My brother grabbed a dish of onion rings before heading off to hunt down some BBQ squid on a stick and some soft-serve ice cream for Andrea. The onion rings were good, but I'm not a huge fan to begin with, so I can't really judge.
We were also tempted by a Chinese BBQ place and a noodle place within the park, but didn't have enough time to sit down and try those as we had to leave by 5:30 to meet my parents at the Star Ferry Harbour to prepare for our New Years celebrations!
Our original plan was to go to the cocktail party held at the clubhouse in our apartment building, but that unfortunately got cancelled, so my mom frantically booked spots on a "tour" that took us on a boat to Lamma Island for seafood before bringing us back to Victoria Harbour for the countdown and fireworks.
The ride to Lamma Island was a little miserable for me as I found out the hard way that I have no sealegs whatsoever! We dined "al fresca" at a local seafood restaurant (no pics as we were cramped in with 6 people we didn't know) where the cooks didn't seem to have a handle on seasoning; some of the dishes were a little too sour, some too salty. The best part was the little cat that kept scurrying around, between people's legs.
We had some time to walk around after and I whined when I saw the sign for homemade tofu dessert. In the end, my family was thankful that I did, as the shop sold out soon afterwards due to the rush of "tourists" that were on the island. This tofu dessert was unique to me because instead of being sweetened with ginger simple syrup, brown sugar was spooned on top of the tofu, and there was more at the table if that wasn't sweet enough. I liked how the sandy texture and sweetness of the sugar contrasted with the smooth, mild-tasting tofu.
I got to taste it again (and the rest of my dinner) afterward as I got seasick again on the way back to enjoy the fireworks.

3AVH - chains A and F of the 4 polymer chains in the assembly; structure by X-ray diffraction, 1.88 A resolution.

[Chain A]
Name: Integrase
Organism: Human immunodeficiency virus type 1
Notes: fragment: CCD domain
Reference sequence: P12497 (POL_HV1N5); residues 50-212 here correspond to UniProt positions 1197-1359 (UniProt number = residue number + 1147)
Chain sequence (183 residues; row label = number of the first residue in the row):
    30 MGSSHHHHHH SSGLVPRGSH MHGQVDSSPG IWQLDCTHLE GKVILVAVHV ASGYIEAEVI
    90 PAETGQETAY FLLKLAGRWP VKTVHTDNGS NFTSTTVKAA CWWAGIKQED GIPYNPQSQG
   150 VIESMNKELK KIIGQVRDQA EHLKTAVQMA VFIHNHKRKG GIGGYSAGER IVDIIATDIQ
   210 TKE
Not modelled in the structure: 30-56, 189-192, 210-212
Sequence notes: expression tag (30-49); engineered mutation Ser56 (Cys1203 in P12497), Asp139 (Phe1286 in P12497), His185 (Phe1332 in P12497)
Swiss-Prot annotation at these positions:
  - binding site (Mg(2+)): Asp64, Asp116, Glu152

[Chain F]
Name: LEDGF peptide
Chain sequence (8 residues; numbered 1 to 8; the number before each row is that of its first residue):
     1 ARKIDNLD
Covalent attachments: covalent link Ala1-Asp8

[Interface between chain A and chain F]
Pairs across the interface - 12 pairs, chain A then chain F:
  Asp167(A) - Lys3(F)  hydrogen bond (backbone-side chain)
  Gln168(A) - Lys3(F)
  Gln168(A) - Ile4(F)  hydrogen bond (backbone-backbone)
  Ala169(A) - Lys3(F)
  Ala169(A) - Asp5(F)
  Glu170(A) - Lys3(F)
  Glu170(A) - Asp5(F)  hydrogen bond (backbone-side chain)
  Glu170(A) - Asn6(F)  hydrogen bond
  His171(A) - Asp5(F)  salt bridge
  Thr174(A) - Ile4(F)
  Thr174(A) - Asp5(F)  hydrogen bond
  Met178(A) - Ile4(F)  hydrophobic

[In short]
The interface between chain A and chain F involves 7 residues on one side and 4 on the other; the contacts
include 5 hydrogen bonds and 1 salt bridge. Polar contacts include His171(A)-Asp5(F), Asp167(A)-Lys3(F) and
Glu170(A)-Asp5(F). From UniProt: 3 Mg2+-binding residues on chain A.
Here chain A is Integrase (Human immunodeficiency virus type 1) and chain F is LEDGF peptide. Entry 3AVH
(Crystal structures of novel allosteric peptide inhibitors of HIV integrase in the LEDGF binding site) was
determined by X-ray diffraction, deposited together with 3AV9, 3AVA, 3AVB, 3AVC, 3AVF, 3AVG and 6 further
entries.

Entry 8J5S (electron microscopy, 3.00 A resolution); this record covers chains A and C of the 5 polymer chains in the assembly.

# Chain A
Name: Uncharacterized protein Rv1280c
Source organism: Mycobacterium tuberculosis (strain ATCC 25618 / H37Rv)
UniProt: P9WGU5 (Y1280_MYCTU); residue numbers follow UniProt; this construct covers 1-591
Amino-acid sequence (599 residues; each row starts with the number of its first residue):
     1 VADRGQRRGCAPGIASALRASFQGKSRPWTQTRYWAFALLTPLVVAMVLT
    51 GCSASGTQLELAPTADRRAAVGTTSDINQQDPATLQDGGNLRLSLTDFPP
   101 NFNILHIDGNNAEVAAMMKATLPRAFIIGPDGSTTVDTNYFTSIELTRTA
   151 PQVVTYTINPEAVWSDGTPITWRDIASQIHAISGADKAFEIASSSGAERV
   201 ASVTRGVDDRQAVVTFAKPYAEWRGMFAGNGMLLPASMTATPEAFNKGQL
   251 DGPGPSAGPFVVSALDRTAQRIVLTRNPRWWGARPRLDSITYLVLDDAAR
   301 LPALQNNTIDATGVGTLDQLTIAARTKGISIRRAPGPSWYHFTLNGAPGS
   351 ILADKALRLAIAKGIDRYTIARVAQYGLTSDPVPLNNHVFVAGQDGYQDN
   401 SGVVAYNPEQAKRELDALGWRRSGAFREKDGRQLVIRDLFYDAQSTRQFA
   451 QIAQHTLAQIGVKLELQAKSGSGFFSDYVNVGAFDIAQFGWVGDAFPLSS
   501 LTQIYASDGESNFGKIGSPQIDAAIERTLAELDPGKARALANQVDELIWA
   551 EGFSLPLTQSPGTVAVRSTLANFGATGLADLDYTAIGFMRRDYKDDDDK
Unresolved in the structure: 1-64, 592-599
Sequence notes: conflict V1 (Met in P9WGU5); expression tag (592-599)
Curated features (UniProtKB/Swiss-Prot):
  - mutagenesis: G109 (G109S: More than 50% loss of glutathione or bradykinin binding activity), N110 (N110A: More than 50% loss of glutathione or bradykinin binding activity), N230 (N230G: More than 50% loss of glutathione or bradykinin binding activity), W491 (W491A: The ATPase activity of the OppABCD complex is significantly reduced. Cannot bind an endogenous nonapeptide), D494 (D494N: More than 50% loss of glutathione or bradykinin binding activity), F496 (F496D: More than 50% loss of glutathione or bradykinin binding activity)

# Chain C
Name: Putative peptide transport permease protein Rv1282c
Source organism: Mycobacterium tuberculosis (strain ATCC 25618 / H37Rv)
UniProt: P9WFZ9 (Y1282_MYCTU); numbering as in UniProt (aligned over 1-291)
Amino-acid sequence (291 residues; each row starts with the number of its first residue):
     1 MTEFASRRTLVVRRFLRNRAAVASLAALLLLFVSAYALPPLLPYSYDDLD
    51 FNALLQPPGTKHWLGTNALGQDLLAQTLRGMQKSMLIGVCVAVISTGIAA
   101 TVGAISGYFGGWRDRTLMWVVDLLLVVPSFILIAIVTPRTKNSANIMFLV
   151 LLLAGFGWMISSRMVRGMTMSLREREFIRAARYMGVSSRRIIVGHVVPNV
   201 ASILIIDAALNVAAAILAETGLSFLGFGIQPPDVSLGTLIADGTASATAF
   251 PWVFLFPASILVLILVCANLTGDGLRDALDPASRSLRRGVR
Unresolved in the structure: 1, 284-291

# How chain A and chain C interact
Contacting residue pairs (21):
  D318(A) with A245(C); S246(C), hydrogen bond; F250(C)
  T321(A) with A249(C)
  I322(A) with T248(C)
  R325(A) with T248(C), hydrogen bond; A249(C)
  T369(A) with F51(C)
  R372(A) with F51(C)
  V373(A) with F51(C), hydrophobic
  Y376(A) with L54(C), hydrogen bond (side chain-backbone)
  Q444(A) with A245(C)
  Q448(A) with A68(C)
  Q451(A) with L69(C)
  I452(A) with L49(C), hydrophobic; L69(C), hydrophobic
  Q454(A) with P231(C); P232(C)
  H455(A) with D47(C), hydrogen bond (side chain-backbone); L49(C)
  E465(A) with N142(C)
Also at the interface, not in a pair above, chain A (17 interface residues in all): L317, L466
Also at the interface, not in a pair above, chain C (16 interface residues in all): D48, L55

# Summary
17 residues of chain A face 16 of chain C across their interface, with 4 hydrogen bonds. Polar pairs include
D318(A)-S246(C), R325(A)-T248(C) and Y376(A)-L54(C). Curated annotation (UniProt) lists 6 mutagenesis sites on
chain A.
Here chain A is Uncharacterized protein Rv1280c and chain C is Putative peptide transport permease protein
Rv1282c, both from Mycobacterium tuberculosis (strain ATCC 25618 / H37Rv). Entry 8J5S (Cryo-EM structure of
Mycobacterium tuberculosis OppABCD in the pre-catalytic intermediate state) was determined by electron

(This is not my video, which just goes to show how bad mine was...)
Jan 1 - 2: Went to Macau. More on that later.
Jan 3: Ngong Ping (昂坪) 360/Tian Tan Buddha (天壇大佛)/Po Lin Monastery (寶蓮寺)/Seafood at Lei Yue Mun (鯉魚門)
I'd never been to Ngong Ping 360 before, and was a little overwhelmed at how many tourists were gathered in one place. However, as you can tell by the amount of photos in my Flickr album, it became an instant favourite. The 20-minute cable car ride lets you see Lantau Island, the third largest island in Hong Kong, from many different angles, including views of the airport and the Tian Tan Buddha. The cable car then drops you off at Ngong Ping Village, which is really just a strip of souvenir shops. It's a tourist trap, but we were so hungry we ducked in a ramen shop for lunch.
I ordered a vegetarian soba, and I was not disappointed. It was FULL of veggies like napa cabbage, enoki mushrooms, seaweed and corn niblets (very popular in HK, btw). Yummy!
I had to rush off to work that day, so I was a little bummed that I had to miss trying out the Buddhist vegetarian food they had the monastery, and the tofu desserts in the little stalls surrounding the place.